With the help of two influential relatives, Joseph Barondess and Justice Louis Brandeis, President Warren Harding intervened and ordered their release from Ellis Island.

“We went through the whole Revolution and my princess childhood stopped at the age of seven and didn’t resume again until 1926 … after I learned to speak English which was my first ambition — and to speak it like an American without an accent,” Barondess remarked, speaking with a perfect American accent.

Her experience of being the only American-born to be held on Ellis Island for two weeks has prompted officials at Ellis Island to tape her for inclusion into their permanent records. Since the Ellis Island Museum is scheduled to open in 1986, the same time the restored Statue of Liberty will be unveiled, Barondess is excited to be celebrating with her “first girl friend in America” — the Statue of Liberty.

It was also in 1926 that Barondess’ creative careers began as she recalled being “fished out of a swimming pool in Luna Park in Coney Island” by a press agent who was running a beauty contest that day. After winning first prize, she was signed by J.J. Shubert, the Broadway theater producer, and Louis Mayer, the Hollywood motion picture producer.

“God granted me a certain amount of good looks with my youth,” Barondess noted “and that is a gift, it’s not a career … If you’re lucky and you have the gift then it opens more doors and you have to be ready when the doors are open.”

She added, “I used to say to my father, ‘Aren’t I lucky to have these opportunities’, and my father said the word rhymes with plucky. If you’re lucky and plucky you can make it.” Her father also advised her that “in order to find out whether my ambition was as big as my talent I would have to go to school, educate myself, and learn,” she said.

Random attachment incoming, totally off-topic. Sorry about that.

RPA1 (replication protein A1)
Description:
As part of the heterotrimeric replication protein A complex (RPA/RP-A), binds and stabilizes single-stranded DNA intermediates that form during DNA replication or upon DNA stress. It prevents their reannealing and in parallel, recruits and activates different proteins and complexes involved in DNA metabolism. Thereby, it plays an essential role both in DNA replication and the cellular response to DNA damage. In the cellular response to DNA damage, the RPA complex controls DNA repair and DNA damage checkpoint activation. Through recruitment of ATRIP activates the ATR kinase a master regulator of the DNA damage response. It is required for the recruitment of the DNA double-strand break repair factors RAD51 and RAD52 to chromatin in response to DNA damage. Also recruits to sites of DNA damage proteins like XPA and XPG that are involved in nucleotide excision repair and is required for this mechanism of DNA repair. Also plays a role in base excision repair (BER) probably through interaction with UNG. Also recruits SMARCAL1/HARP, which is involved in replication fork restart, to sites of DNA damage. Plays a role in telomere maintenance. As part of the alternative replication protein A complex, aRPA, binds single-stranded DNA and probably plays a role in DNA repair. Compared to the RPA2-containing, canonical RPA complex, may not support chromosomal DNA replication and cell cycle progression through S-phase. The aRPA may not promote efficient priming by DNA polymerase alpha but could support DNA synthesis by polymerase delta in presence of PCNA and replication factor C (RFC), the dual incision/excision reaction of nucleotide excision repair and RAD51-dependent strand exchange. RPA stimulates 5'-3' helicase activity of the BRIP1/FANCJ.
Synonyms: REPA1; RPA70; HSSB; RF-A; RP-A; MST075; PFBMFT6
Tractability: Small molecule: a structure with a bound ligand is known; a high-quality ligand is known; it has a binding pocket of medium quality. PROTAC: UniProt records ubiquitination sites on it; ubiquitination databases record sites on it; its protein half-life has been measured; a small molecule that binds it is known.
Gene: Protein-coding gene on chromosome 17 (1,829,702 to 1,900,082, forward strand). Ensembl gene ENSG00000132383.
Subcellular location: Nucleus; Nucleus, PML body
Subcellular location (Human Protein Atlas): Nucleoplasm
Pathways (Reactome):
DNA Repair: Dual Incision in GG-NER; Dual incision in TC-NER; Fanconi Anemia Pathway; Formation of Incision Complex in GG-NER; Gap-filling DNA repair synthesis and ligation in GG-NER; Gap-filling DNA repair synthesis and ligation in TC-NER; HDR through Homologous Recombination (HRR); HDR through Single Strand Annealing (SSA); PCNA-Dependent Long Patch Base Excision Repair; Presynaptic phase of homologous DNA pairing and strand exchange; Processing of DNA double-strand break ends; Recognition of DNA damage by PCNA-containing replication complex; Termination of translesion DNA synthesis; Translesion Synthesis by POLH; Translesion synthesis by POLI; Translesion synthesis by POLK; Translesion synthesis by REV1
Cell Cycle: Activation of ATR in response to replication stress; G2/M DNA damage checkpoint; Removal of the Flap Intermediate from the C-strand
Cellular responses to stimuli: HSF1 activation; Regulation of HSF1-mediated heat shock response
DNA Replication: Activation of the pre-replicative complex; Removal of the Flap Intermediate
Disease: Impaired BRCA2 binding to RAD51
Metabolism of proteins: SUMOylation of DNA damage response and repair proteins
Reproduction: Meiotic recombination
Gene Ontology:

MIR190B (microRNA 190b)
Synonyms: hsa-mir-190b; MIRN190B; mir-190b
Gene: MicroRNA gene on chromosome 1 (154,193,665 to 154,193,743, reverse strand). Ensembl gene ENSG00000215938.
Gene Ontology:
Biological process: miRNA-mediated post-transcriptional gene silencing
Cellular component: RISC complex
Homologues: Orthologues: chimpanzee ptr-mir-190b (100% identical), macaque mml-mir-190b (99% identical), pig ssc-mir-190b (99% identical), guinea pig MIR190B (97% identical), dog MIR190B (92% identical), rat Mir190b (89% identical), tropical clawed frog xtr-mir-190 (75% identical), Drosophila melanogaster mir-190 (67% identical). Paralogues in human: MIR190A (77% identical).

Throughout her performing career, Barondess, who was married to the late actor and producer Douglas MacLean, a non-Jew, never hid her Jewishness under a false name. She said that “I’ve always thought of myself as the little American who happened to be Jewish by birth.”

She said her “first identification with an actual Jewish woman” is in “Open Cages,” a picture Barondess filmed two years ago. It is the biography of a Polish Jew, Anzia Yezierska, who came to America at the age of 14 to become a writer and who in 1922 was elected Woman of the Year.

Aside from “Open Cages” and her autobiography,’ Barondess is busy running the Barbara Barondess Theater Lab, a non-profit foundation for professional performers. Next year, Lincoln Center will begin presenting a Theater Lab Survivors Award to be given to an actor, an actress, a director, and a playwright who have been in professional theater at least 10 years and who give some of their time to the non-profit theater. To benefit the Theater Lab, Barondess will present a series of double features from September 12-19 in the Bruno Walter Auditorium of the Library and Museum of Performing Arts at Lincoln Center. “I’ll spend the rest of my life doing something for somebody else. That’s my way of saying thank you to my country,” Barondess stated.

She has also instructed in her will that her money be distributed to various museums and theaters. “I’m trying to put my mouth where my money is and leave it to educate other people,” Barondess explained “That’s why I’m leaving it to all the institutions that gave me my education.”

Despite Barondess’ age and accomplishments, she refuses to get off the ride of life as she hopes to write three more books about her careers. “I have a feeling that, after all, my future is here and I have to accomplish everything that I ever dreamed of accomplishing, “declared Barondess.